History of Liberty Hall

Revolution & Romance 1772-1798

Liberty Hall was built in 1772 for William Livingston, a lawyer and member of the prominent Livingston family of New York. Livingston moved his family from New York City to his new country estate and farm as debate raged over English policy towards the Colonies. In 1774 Livingston’s daughter Sarah married John Jay, later Chief Justice of the United States, in the Great Hall.

Livingston’s quiet country life was soon interrupted by the Revolution. He served as a delegate to the Continental Congress in 1774, 1775, and 1776. In 1776 he was elected the first Governor of the State of New Jersey, a post he held until his death in 1790.

The Matriarch 1811-1833

In 1811, the estate was purchased by Peter Kean, in trust for his mother Susan Livingston Kean Niemcewicz (Governor Livingston’s niece). They were the first members of the Kean family to live at Liberty Hall.

Susan’s first husband was John Kean, a prominent merchant from Charleston, South Carolina. Kean served as a member of the Second Continental Congress and after the War, President Washington made him the first Cashier of the Bank of the United States. John Kean died in 1795.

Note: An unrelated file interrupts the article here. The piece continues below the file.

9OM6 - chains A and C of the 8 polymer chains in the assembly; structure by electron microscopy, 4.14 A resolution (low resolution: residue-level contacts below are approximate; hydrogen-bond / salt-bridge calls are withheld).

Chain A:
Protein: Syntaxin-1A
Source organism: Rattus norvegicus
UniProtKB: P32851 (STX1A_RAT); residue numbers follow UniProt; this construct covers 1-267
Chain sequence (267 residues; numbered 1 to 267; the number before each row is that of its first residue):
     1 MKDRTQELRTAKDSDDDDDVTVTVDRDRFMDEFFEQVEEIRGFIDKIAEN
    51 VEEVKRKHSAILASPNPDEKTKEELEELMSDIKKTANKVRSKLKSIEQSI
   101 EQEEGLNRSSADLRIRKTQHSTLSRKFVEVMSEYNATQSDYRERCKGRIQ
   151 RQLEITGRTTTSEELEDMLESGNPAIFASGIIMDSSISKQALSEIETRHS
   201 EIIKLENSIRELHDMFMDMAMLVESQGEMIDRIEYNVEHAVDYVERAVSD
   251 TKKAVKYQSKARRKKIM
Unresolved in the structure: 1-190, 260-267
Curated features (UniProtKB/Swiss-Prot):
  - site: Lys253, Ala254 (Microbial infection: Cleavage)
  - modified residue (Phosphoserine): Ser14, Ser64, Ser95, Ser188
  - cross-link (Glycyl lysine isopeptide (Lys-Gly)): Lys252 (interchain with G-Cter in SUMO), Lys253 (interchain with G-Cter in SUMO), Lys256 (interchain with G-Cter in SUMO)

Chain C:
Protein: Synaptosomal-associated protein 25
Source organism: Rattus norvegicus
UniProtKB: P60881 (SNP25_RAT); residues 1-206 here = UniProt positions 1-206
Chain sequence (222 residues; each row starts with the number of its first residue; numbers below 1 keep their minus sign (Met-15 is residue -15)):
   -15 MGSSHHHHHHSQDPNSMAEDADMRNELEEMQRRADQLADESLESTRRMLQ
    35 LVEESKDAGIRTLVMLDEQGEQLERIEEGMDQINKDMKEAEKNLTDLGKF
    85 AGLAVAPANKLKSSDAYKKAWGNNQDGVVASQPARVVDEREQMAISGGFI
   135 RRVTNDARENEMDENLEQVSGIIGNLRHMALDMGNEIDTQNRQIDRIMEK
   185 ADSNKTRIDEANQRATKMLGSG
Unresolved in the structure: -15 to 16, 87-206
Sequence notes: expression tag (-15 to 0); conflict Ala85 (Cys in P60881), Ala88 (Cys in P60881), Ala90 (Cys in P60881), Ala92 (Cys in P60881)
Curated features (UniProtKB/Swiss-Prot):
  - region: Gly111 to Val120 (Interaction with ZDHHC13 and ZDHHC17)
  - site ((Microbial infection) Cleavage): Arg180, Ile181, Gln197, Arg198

In 1800 Susan married Count Julian Ursin Niemcewicz, a Polish nobleman living in exile in the United States. Niemcewicz returned to Europe in 1809, when Napoleon invaded Poland. They wrote regularly and warmly, but Niemcewicz never returned to the United States. Susan renamed the estate Ursino in honor of her husband. After her son Peter’s death in 1828, Susan became head of household, remaining there with Peter’s widow and her three grandchildren.

Enterprise & Expansion 1833-1895

In 1833, the estate was inherited by Susan’s grandson, John Kean. John graduated from Princeton in 1834. While on the staff of New Jersey’s Governor Pennington he acquired the rank of Colonel, a title he used the rest of his life.

Over the next sixty years, Colonel Kean transformed Ursino from a 14-room country house to the 50-room mansion that stands today. A man of vision, he invested in banks, railroads, and public utilities including the Elizabethtown Gas Light Company and the Elizabethtown Water Company (both still in existence).

The Colonel and his wife, Lucinetta Halsted had eleven children; nine survived to adulthood. Two sons entered national politics; John served in the House of Representatives and both he and his brother Hamilton served in the Senate. After the Colonel’s death the house passed to Senator John. He never married, so upon his death the house passed to Hamilton’s son, Captain John Kean.

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